And it’s not like people don’t already get drunk in Ocean City.
When I had my picture taken for a magazine at Gillian’s Wonderland Pier in Ocean City, I had not one, not two, but four drunk people come up to me to ask what we were doing, if I was Miss New Jersey, and if they could photo bomb the picture.
Last summer, as I made my way up 5th Street to the boardwalk on a Saturday morning, I encountered a couple out in front of a house drinking Coors Lights.
Where was the post-prom party I attended in 1997? A house at the intersection of Plymouth Place and Atlantic Avenue in Ocean City.
Allowing people to bring beer or wine to non-boardwalk restaurants is not going rip the town apart.
But supporters of BYOB aren’t off the hook, either.
They talk about a restaurant boom that will follow, which I doubt is going to happen.
If I wanted to open a Jersey Shore restaurant, I’d be looking for a town that had two things: a year round population, and the ability to serve alcohol.
Ocean City has neither. The year round population is about 11,000, and declining, dropping 24 percent in the last 10 years. A place like Margate, which is part of the year round Downbeach community, or Cape May, would be more likely candidates.
The N.J. towns that the proponents cite as BYOB success stories — my lovely town of Collingswood, and our close neighbor Haddonfield — are where people live year round. They’re not deserted nine months out of the year.
In Ocean Grove, allowing BYOB didn’t bring in a rush of restaurants. The biggest change was an old seafood place becoming the upscale SeaGrass. Other than that, your fine dining options lie in neighboring Asbury Park, where restaurants have liquor licenses. Even BYOB spots are choosing Asbury Park because they want to be part of that dining scene that flourished in conditions where restaurants could serve alcohol, which is typically a big part of the profit margin in restaurants. As the owner of a now-closed South Jersey BYOB told me, not having a liquor license is “like operating an ice cream stand but not being able to serve vanilla.”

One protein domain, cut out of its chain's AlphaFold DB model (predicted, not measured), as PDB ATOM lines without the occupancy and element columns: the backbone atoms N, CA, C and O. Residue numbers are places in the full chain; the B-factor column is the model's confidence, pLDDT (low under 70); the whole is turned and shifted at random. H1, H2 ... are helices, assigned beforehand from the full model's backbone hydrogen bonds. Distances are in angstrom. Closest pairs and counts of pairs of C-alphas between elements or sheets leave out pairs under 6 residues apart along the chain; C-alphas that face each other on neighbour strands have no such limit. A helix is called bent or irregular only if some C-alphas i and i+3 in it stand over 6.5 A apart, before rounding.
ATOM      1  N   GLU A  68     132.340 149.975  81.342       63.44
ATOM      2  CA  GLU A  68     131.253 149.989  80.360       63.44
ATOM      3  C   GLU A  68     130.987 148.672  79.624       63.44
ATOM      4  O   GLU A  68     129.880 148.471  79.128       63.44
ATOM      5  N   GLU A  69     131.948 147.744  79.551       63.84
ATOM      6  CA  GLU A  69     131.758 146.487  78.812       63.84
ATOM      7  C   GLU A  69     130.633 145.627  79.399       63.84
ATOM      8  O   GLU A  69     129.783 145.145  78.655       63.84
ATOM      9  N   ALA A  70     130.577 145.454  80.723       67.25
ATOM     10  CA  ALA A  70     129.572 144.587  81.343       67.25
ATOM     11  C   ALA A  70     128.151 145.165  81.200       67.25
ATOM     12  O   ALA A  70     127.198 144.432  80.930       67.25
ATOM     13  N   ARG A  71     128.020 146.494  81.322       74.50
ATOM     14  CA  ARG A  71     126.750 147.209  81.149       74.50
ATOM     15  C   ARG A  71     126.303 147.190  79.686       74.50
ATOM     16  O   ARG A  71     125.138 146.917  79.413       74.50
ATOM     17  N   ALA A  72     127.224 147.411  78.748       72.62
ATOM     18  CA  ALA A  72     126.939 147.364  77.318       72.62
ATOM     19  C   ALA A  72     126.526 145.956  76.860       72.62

Will BYOB help the restaurants already in Ocean City? Probably. But they opened up in town knowing the BYOB situation, so they can hardly complain if the measure is voted down, which I think it will be since the only people who can vote are full time residents, not second homeowners.
Whatever happens, what makes Ocean City Ocean City will not change. People who want to drink already do. Allowing someone to bring wine to dinner is not going to ruin the town.
Since this issue first came up, I’ve said I’d be okay with the vote going either way. Would it have been nice, after a long day in the sun at the Doo Dah Parade, which I followed up with a beach run, to have a beer with my dinner at Rojo’s Tacos? Sure. A necessity? Of course not.
So, Ocean City, after the vote, do yourselves a favor. Shake hands. Make amends. Get ready for the summer season. Because no matter which way the BYOB vote falls, you’re all in this together. The As the World Turns has got to stop. That, more than anything else, is damaging the town’s reputation.